Shortly before 4 a.m. this morning, the Pulaski County Election Commission added previously uncounted absentee and provisional in-person ballots to unofficial vote totals and the result put Democrat Ashley Hudson ahead of Republican Rep. Jim Sorvillo in the race for House District 32 in Little Rock.
Hudson, who had trailed by 44 votes, is now leading Sorvillo by 25 votes, 8,403 to 8,378.
In another closely watched race, Democrat Matthew Stallings drew closer, but not ahead of Republican Rep. Carlton Wing of North Little Rock. Stallings had trailed by 51 votes. The unofficial count now has Wing ahead by 16 votes, 7,099-7,083.
I gave up on the meeting as it dragged on last night, so I’m lacking full details, but controversy likely lies ahead.
As I wrote yesterday, these two races had already been marked by partisan divisions and the tension grew higher with the discovery that election staff had mistakenly counted 327 invalid absentee ballots in the countywide results. They were ballots mistakenly placed in a box indicating a signature statement had overcome lack of photo ID, but these ballots actually had other deficiencies and shouldn’t have been counted. It is impossible to separate those ballots from the count once counted.
Late yesterday, election officials said they had been able to determine how many invalid ballots had been counted in the two closest races. According to Election Commissioner Joshua Price, 32 invalid ballots were counted in the District 32 race and 37 in District 38. But it is impossible to know how they were voted. The invalid ballots could be determined from voter statements that had been separated from the ballot envelope when it came time for processing.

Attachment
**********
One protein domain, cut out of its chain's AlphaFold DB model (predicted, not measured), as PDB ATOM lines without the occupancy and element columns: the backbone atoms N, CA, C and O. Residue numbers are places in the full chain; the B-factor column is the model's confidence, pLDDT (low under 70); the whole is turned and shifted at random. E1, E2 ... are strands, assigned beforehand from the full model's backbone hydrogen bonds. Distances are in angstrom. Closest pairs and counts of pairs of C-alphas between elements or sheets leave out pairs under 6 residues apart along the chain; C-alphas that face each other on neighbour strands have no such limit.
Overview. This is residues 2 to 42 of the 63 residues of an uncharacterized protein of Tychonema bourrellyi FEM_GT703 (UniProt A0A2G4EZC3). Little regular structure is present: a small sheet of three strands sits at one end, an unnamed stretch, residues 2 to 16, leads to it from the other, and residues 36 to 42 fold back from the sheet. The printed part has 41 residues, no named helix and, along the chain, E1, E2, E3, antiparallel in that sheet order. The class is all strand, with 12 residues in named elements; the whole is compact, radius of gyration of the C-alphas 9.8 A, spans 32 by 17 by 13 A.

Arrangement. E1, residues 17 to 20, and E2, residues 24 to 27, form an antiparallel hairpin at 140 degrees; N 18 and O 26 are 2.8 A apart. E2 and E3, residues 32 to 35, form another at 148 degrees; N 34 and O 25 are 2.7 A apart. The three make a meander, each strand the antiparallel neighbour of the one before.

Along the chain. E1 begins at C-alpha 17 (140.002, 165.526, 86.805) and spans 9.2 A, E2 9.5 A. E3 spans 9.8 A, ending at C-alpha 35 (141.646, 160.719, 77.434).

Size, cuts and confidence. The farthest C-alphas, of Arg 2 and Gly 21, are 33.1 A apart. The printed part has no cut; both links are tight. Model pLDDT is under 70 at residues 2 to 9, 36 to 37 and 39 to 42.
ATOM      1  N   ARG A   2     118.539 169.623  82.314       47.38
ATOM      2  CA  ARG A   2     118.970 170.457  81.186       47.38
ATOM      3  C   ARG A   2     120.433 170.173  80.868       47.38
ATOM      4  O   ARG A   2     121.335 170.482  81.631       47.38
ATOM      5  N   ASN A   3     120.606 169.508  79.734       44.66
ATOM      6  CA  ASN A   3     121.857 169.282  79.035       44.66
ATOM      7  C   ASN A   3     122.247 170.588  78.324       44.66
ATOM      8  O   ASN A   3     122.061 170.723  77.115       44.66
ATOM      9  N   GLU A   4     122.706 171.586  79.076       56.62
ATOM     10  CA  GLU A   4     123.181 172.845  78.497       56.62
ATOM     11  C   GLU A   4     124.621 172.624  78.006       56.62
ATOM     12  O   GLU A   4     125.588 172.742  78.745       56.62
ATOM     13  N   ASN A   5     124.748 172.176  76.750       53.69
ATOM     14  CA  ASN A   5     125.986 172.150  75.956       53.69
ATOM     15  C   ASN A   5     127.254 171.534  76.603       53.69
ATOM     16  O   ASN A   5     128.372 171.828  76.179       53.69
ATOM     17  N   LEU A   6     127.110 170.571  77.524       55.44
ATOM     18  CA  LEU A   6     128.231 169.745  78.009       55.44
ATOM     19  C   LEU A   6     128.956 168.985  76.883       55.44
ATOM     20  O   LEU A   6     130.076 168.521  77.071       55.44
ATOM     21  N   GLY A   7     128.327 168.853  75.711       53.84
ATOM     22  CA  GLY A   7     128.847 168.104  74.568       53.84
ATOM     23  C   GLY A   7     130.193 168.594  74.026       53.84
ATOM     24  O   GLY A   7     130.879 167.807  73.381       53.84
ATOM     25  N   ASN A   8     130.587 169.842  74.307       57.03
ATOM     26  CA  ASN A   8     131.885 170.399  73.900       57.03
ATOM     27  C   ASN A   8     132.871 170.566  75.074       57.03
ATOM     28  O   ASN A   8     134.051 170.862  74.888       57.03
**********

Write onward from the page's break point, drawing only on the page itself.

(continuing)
Given the narrow margins, the invalid ballots could have affected the outcomes in both races in either direction. I expect a Republican lawsuit if the commission ultimately certifies the results as they stand with Hudson the winner. The next commission meeting is Tuesday, where recounts are expected to be requested in these two races.
Here’s what we know about what finally happened yesterday.
Most of the vote changes came from 1,108 provisional ballots added to countywide numbers. These were ballots cast in-person, either in early voting or election day, where questions about registration were raised. They were cleared for counting by the county clerk’s office and much of last night’s meeting was spent reviewing the spreadsheet of voters cleared.
The commission also approved the addition of 168 absentee ballots that had to be remade because the scanner couldn’t read them.
For what it’s worth in assessing the close races, Republicans led overall in in-person voting and Democrats in absentee voting. However, the swings in votes from last night’s additions came primarily from the addition of in-person provisional ballots. Hudson led 107 to 32 among the additions of people who voted in person, while the new absentees split 8-4 for her. In District 38, Stallings led the new provisional in-person votes 82-43 while the new absentee ballots split evenly 8-8. Overall, Hudson led in absentees 2,216 to 1,263 and Stallings led 1,284-813.
The meeting was marked by more unhappiness on the part of Republican Election Commissioners Evelyn Gomez and Kristi Stahr with Election Director Bryan Poe over discrepancies turned up as they worked through completing action on the record 25,000 absentees submitted in the last election. One bit of unhappiness was over 50 absentees presented by Poe toward the end for further commission review. Then Gomez learned they had been put aside for questioning by the commissioners themselves, as sticky notes in Gomez’s handwriting indicated.
A handful of votes remain outstanding. According to Price’s account, 12 absentee ballots were approved for counting that are not yet included in the unofficial total and nine more difficult-to-read ballots are still pending further review. It’s unknown how many, if any, were cast on the two House races.
Last night, over objections of staff, the Republican commissioners insisted on bringing in Jamie Clemmer, a Republican election commissioner in Saline County, as a consultant. He was described as a veteran election expert, though his history is that he joined the Saline Election Commission in 2018. He observed the meeting.